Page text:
NOT advocated by me and NOT approved by me.

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Insurers Refusing to Cover Pain Medication – Morphine 100 mg per Day Maximum – Opioid Wake up Call – New Nationwide Standard? DEA Mandate


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The FDA mandated 22 manufacturers of long acting opioids

to fund a program on opioid prescribing.

FDA dictated the content.

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I attended the SCOPE of PAIN program Friday November 6, from 8 to 12:30, taught by an Addictionologist from Portland with our local Southern California DEA. Continuing education credit was given by Boston University. The first grant recipient was in 2012.  

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My take:

I think we will rapidly see a 100 mg per day

maximum morphine equivalent allowed

Could I be interpreting this wrong?

Insurers simply deny paying for high doses. They have begun already.

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I am exhausted from ICD10 diagnosis coding – complex patients !!! – that has taken away any possibility I could leave my desk until 4 AM for the last four weeks, in midst of moving office to much better place, and midst the only two computer crashes I have ever had in my pursuit of efficient tech, plus dental fracture, so much more….perfect storm. The paragraphs could be edited and rearranged, so they would be in sequence but they’re not.

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I hope others will give me their take on this. It has been getting worse since almost all university interdisciplinary pain clinics were closed in 1991. Insurers, i.e. managed care clerks, are practicing medicine mandates set forth by anonymous committees looking at spreadsheets not at our complex care. Insurers could save many billions if they invested a few billions in education. Insurers wrote Obamacare. They could write it better. Congress wants all of us to do our part. Surely business too?

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Based on this series of opioid conferences, my guess is their first step is to chop opioid prescribing down to 100 mg morphine equivalents. But what about untreated pain at the heart of the epidemic of suicide? I see it among all classes of people, because we’ve focused on opioids too long to the exclusion of research and exclusion of a whole world of medications now generic, no longer on patent therefore inexpensive, FDA approved medications. The biggest shock: Valuable compounded medications are no longer on formularies of insurers! Our most affordable FDA approved medicines are no longer covered by insurance.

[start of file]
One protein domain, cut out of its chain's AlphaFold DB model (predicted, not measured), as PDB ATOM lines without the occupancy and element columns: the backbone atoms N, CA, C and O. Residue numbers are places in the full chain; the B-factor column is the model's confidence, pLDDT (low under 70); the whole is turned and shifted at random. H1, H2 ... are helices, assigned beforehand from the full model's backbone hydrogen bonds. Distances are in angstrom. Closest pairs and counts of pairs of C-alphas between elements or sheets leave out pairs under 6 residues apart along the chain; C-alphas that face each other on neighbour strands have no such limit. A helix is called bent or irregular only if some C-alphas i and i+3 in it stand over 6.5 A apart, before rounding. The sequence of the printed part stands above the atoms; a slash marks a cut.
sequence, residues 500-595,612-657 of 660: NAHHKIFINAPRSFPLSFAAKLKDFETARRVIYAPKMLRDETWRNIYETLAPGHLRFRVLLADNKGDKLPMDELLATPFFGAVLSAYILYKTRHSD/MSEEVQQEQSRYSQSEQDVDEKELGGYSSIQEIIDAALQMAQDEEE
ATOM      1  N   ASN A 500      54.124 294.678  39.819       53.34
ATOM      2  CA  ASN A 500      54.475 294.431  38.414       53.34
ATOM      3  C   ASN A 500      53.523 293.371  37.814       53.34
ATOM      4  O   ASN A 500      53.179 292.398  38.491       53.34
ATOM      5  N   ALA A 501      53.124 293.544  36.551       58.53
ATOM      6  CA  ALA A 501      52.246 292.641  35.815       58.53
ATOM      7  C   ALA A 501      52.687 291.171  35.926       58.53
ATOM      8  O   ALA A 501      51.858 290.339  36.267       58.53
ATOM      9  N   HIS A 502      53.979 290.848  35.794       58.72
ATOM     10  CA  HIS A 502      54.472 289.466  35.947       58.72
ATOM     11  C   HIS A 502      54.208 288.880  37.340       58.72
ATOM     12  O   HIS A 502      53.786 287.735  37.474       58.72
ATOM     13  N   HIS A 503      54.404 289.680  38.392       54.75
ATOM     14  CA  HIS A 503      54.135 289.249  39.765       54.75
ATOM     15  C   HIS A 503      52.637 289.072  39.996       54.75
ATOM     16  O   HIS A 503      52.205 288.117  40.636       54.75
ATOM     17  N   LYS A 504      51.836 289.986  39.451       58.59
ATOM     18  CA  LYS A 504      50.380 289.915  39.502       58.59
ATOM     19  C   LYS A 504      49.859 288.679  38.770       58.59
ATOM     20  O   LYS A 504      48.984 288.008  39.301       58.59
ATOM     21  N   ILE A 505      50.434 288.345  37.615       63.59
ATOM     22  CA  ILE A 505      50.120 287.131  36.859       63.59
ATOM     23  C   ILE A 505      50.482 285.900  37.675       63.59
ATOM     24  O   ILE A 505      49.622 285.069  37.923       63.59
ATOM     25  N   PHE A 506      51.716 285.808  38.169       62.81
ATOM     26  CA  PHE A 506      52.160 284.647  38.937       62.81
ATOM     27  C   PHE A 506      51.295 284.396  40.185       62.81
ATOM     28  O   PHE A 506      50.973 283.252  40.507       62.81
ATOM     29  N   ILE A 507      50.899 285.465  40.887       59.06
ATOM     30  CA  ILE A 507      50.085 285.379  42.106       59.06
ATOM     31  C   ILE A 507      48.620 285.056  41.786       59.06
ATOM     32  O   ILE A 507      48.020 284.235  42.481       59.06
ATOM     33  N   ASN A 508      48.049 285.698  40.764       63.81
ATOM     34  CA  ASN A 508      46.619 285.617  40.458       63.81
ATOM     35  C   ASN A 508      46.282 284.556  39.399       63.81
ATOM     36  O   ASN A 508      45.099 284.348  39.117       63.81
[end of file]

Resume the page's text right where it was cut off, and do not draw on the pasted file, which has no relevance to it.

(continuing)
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Where is the data that we must limit the dose to 100 mg per day morphine equivalent?

Is it too much pain medicine or is it untreated pain?

Is it lack of medical care?

or is it lack of affordable medical care?

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My comments arise from grave concern the Insurers and FDA are overlooking the needs of my pain patients. I must speak up now despite need to recover in the next few days.

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Where is the concern for the pain patient

in this multimillion dollar pharmaceutical-company-funded opioid conference?

FDA mandated that manufacturers of extended release opioids fund the conferences.

Where are the millions that need to be spent on

rational interdisciplinary pain management,

rather than just opioid management?

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We need more than just studies of suicides and opioid changes.

We need hospitals and insurance systems

to recognize legitimate therapies that work for real people.

Would the epidemic of addiction

go down if people could get treatment for their pain?

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I posted this week on a new study, an epidemic of suicide in Caucasian middle aged Americans. The results were a shock to Case and Deacon, the Princeton Economists who did the research that merited two articles in the New York Times.

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Epidemic of suicide

deaths as high as in the AIDS epidemic,